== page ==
Rob Holden says earlier procurement of trains was essential to allow adequate integration with signalling



Crossrail’s opening has been pushed back until autumn next year

The first chief executive of Crossrail has blamed a decision to delay procurement of rolling stock for the failure of the £16bn rail route to hit its December 2018 opening date.

Crossrail’s current bosses last week blamed slow construction fit-out and an explosion last autumn at an electrical sub-station, compounded by slower than expected progress on testing the railway’s new signalling system, for pushing the opening back until autumn 2019.

But former boss Rob Holden told Building the political furore over the decision in summer 2013 to award German firm Siemens the £1.6bn contract to supply trains for the Thameslink line ahead of Derby-based Bombardier meant crucial delays occurred when the deal to hand out the £1bn Crossrail contract was made.

“The one overriding lesson from the Channel tunnel was to never bring in new trains and infrastructure at the same time”

Rob Holden

Bombardier was finally awarded the Crossrail deal in early 2014, safeguarding hundreds of jobs at the Derby site, but Holden said the rolling stock, which has to be totally integrated into the signalling system, should have been brought in earlier.

Holden, who was responsible for building the Channel Tunnel Rail Link, said: “The one overriding lesson from the problems with the Channel Tunnel was to never ever bring in new trains and infrastructure at the same time. The original plan [for Crossrail] was the trains would be brought in earlier and tested on GWR lines to iron out issues beforehand.”

He said Crossrail – now called the Elizabeth line and which last month announced its key central London route from Paddington to Abbey Wood would only open in autumn 2019 – was on the receiving end of bad publicity “when actually this vital decision was taken in another place. This would and should have been brought in on time and on budget.”

However, speaking to the London Assembly, Crossrail chair Sir Terry Morgan denied the earlier decision had caused the delay, saying Holden had “a short memory”, and adding that Transport for London (TfL)welcomed the procurement alteration when it happened.

A TfL spokesperson said: “The procurement of the trains has had no impact on the delayed opening of the central section. Informed by the lengthy delays to the train procurement for the Thameslink project, which was carried out through a PFI, a decision was taken by the DfT and TfL that TfL would procure the trains directly. The risk to train delivery under a PFI was much greater. The only change we made to the train procurement was done with the clear intent of de-risking the programme. The trains are now being delivered, and are already serving parts of the Elizabeth line route in the east and the west.”

Holden left his post in 2011, just two years after taking up the role at the newly created Crossrail Ltd, which was previously known as a Cross London Rail Links Ltd.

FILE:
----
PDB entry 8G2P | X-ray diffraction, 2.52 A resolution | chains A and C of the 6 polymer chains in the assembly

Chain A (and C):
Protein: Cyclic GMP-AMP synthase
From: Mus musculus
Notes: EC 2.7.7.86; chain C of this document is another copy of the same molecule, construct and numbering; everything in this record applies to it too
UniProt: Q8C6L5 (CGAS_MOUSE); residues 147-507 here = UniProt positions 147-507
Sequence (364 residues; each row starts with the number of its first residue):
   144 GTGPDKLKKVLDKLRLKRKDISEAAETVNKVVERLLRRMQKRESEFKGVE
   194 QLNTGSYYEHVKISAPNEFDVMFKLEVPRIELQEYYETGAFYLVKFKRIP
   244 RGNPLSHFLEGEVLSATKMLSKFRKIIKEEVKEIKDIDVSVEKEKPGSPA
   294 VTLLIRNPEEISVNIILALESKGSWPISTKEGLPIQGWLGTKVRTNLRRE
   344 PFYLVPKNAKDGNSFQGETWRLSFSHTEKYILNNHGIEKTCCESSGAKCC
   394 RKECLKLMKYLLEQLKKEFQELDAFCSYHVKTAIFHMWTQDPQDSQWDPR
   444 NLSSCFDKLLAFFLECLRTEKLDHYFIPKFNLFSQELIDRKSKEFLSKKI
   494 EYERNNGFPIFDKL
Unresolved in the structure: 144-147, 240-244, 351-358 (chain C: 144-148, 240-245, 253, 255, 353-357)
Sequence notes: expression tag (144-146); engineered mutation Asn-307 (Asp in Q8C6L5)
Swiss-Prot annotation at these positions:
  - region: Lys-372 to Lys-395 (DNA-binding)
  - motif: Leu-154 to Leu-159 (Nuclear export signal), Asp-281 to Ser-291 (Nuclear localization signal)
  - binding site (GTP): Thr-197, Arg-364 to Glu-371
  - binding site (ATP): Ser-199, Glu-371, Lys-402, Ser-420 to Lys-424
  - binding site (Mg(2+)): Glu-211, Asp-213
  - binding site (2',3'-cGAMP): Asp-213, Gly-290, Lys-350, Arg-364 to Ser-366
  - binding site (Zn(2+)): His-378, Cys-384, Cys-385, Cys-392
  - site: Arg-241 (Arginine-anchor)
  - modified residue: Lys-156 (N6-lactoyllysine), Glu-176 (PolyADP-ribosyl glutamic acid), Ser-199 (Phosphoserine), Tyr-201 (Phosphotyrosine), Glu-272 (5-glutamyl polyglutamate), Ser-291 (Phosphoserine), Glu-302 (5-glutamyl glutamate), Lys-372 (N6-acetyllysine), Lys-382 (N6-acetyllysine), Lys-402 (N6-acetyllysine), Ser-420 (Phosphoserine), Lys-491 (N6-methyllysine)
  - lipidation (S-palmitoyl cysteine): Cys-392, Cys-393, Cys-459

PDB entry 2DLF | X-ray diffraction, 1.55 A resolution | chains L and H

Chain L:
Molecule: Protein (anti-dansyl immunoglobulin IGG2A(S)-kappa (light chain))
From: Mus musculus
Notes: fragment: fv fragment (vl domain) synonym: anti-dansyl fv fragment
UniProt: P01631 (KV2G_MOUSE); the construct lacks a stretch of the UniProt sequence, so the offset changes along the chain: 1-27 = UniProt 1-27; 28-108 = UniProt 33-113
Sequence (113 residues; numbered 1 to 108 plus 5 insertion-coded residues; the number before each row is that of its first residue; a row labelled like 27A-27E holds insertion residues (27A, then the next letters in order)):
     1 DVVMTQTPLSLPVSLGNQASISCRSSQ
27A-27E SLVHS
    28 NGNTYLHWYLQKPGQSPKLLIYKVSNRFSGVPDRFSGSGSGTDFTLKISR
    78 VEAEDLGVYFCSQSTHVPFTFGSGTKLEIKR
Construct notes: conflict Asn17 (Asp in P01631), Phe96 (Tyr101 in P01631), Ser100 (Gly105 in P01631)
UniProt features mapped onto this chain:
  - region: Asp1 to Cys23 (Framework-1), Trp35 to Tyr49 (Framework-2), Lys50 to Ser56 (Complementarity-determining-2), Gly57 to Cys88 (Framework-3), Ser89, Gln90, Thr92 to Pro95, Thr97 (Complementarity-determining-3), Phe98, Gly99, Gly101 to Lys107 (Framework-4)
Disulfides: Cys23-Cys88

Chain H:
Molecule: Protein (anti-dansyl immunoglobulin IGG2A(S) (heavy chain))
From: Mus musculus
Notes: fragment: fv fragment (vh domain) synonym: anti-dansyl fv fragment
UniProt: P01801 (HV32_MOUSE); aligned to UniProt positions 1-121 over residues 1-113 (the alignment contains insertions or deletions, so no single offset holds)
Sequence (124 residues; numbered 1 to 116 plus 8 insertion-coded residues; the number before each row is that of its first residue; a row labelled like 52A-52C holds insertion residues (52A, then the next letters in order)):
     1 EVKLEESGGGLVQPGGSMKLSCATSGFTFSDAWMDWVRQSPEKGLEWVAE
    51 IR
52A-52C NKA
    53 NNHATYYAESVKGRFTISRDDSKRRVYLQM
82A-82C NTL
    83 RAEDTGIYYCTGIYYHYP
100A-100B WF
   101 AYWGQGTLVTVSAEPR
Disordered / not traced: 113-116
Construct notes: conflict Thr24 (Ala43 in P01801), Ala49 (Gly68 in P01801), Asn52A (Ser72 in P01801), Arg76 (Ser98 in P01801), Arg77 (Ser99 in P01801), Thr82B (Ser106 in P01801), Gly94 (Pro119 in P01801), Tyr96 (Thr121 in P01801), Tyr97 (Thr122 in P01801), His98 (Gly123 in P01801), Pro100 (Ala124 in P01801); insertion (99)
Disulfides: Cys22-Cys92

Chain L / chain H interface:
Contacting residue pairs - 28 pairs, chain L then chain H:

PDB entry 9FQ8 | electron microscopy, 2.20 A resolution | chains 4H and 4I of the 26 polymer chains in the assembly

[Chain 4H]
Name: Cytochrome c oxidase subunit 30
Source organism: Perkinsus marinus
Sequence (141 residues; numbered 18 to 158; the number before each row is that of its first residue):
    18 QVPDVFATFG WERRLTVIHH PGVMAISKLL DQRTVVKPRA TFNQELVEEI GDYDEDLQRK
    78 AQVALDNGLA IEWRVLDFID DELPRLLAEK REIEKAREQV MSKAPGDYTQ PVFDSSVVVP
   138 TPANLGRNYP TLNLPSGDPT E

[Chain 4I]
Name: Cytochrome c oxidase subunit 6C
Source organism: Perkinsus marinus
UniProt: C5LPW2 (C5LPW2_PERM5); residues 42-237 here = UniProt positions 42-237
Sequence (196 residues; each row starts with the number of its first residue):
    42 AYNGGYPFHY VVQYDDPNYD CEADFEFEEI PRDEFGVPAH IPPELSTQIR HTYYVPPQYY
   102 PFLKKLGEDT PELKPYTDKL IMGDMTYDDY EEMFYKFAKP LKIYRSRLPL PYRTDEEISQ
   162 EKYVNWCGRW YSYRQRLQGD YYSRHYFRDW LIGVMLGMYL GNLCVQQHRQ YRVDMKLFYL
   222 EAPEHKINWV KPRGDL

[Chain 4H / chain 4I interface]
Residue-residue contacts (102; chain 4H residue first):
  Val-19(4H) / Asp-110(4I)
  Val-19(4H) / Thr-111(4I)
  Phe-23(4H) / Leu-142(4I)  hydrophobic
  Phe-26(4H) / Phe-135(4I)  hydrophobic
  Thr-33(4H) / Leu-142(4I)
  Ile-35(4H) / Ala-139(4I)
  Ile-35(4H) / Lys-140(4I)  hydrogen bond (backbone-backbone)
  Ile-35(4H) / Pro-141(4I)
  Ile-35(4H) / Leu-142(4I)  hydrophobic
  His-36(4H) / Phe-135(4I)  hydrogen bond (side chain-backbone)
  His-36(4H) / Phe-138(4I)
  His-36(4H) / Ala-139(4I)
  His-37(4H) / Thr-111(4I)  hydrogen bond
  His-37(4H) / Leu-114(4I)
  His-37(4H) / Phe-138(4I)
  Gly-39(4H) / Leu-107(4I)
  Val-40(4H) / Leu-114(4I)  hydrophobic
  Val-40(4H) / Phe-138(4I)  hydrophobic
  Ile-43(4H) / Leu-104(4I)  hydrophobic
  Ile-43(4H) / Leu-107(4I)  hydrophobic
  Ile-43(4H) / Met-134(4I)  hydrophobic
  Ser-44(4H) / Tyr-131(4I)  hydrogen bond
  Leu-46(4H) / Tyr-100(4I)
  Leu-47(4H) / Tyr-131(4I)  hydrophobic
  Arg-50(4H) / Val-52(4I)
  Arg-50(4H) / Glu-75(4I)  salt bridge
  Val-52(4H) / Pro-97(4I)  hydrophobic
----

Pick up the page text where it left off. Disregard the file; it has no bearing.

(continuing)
He added that more thought should have been given to the signalling systems for Crossrail, with the issue having dogged several high-profile schemes including the Jubilee Line extension (JLE) and the West Coast Route Modernisation.

But Holden questioned whether Crossrail bosses had understood this. “The signalling system has always been the issue on the top of the risk register for this project, particularly given its complexity. It clearly has not been given the attention it deserves,” he said.

The signalling software must link signalling on the new underground section with separate systems for the eastern and western overground sections.

Current Crossrail chief exec Simon Wright told the London Assembly last week that train testing had been delayed five months until February this year because of the explosion of a premanufactured electricity substation at Pudding Mill Lane in Stratford, east London.

“To bring the systems together has been harder than we hoped. We started testing later than we wanted, and those tests have not gone as well as we’d hoped,” he added.

Like the JLE, the scheme has been hit by M&E problems, with reports of work having to be ripped out and replaced because of incorrect or incomplete initial designs.

Bernard McAulay, national officer for construction at Unite, said: “It’s been a complete shambles, to put it mildly. They’ve had people designing things, and then the designs change after they’ve been put in and it has to be taken out. These problems have been all over the project.”

A Crossrail spokesperson denied such problems were behind the delay. 

Announcing the delay last month, Wright said: “We need further time to complete the testing of the new railway. We are working around the clock with our supply chain and Transport for London to complete and commission the Elizabeth line.”

No specific opening date for the route has yet been set and last week the commissioner of TfL, Mike Brown, conceded joint funders TfL and the Treasury had no idea how much more money the scheme would cost.